Had that been the only thing, it would've just put a smile on my face. But it was the cap to a Mass that mostly came off as comical and ridiculous. I wonder if their Masses in Polish are better?
"Uh-oh, Ryan. You're starting to base your religious beliefs on an experiential relationship with God. It's all downhill from here, y'know." --Jonathan Prykop
(continued from part 1)
Ok, so I've tried to drain the hot water heater by running hose out the window and starting a siphon with my mouth. Which was dumb, but what can you do? I will say that based on later discoveries, the only water that touched my mouth was whatever had been in the garden hose before we started, which is a little less gross, I guess.
Anyway, more running around to try to figure out what to do. All of a sudden I have this major epiphany: the water can't drain out of the system until air can enter it—meaning not just opening the valves connecting the HWH to the house, but actually opening a faucet somewhere. So I turn on the laundry sink faucet. And, thinking further, I should probably do this upstairs to actually let the water drain out of the system and not just keep dripping (or whooshing out later as enough air eventually works its way in)....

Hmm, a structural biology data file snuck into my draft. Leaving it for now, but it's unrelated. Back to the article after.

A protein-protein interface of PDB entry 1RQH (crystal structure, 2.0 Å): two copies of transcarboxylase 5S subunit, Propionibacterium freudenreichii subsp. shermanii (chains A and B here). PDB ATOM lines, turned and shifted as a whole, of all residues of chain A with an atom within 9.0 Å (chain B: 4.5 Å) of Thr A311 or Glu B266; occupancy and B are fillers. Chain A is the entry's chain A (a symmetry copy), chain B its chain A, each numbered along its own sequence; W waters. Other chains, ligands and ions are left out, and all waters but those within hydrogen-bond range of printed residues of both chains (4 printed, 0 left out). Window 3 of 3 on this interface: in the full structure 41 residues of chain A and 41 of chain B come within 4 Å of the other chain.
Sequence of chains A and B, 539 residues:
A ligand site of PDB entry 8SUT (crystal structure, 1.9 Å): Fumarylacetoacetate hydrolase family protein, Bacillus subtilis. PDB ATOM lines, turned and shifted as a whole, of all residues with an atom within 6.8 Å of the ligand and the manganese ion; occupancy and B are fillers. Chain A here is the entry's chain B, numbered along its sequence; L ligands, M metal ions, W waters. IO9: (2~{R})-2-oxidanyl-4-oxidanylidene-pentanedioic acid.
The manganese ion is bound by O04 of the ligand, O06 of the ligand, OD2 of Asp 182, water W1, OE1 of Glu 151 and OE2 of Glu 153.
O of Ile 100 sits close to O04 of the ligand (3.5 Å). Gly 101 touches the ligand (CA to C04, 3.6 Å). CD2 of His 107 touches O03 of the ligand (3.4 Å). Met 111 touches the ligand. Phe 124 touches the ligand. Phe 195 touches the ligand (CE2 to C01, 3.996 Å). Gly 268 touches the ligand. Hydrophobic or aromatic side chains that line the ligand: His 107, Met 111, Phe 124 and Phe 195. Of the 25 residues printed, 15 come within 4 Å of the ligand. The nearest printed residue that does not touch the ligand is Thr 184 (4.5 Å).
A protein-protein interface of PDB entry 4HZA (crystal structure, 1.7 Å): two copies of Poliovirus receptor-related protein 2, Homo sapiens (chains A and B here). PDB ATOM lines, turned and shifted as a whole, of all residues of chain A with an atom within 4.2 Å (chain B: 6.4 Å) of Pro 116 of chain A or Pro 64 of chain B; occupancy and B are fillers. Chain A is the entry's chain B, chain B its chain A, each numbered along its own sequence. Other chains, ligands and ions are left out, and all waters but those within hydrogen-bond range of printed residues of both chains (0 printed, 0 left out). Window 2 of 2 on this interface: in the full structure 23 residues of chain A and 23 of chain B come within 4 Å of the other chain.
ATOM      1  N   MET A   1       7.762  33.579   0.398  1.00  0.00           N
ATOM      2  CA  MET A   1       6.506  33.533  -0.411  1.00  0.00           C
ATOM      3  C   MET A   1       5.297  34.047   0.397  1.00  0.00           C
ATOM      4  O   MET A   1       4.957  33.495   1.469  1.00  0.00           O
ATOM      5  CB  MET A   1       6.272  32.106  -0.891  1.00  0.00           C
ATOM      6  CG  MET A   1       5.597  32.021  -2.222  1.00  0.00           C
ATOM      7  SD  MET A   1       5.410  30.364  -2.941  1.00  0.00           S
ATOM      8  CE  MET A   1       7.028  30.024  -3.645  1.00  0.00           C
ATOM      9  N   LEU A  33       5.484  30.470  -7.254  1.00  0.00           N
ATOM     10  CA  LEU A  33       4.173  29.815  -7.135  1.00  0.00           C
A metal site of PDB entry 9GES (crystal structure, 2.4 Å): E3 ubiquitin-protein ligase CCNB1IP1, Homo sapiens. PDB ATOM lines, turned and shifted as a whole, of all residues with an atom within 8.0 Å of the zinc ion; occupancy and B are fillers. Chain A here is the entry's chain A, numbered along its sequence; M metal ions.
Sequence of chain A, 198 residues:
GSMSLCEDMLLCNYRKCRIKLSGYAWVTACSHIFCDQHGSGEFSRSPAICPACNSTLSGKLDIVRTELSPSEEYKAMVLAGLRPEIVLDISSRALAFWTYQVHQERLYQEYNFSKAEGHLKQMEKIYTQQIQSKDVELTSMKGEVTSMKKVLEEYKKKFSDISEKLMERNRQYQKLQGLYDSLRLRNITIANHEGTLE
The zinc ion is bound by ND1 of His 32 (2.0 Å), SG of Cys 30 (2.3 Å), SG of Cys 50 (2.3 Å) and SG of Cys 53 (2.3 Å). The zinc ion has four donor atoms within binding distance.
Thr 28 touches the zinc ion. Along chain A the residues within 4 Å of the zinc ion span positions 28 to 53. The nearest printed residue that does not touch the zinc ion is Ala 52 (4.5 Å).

I just go ahead and do this, wandering to the upstairs bathroom and turning the faucet and shutoff valve. I'm rewarded with a coughing, sucking sound as air flows into the system and (downstairs) water flows out. Success!
At this point, I pile up the whole garden hose inside the house, with the end of it draining into the sink. Turning on the HWH drain valve, I'm rewarded with a rush of clear water, then black gooky water, then clear again. At this point, I (keeping the end of the hose in the sink) feed the middle part of the hose out the window, then cap the hose with my hand and throw the end out. Siphon successful! I report in to Kudi that the HWH is draining. This takes longer than you might think, and brings us more or less to the end of the work day.
So then the task becomes removal of the HWH and laundry sink, first thing on Thursday (day 3). There had been talk of using a hacksaw, but now that we had proper tools that looked unnecessary; the plumber's wrench made quick work of the pressure release pipe that drained through the floor, for instance. Someone else had removed the sink while I was off doing something else, and Kudi and I are easily able to unscrew the HWH connections with a crescent wrench. Time to remove the thing....
...Only, the dolly, one of the nice ones with inflatable tires, has a flat! This seems nearly inevitable in a piece of equipment regularly used on a gutting site, but nevertheless, puts a bit of a damper on the proceedings. So, I grab someone to help and we lug the sucker out by hand. Which is less bad than you might think: a drained hot water heater weighs a lot less than a full one!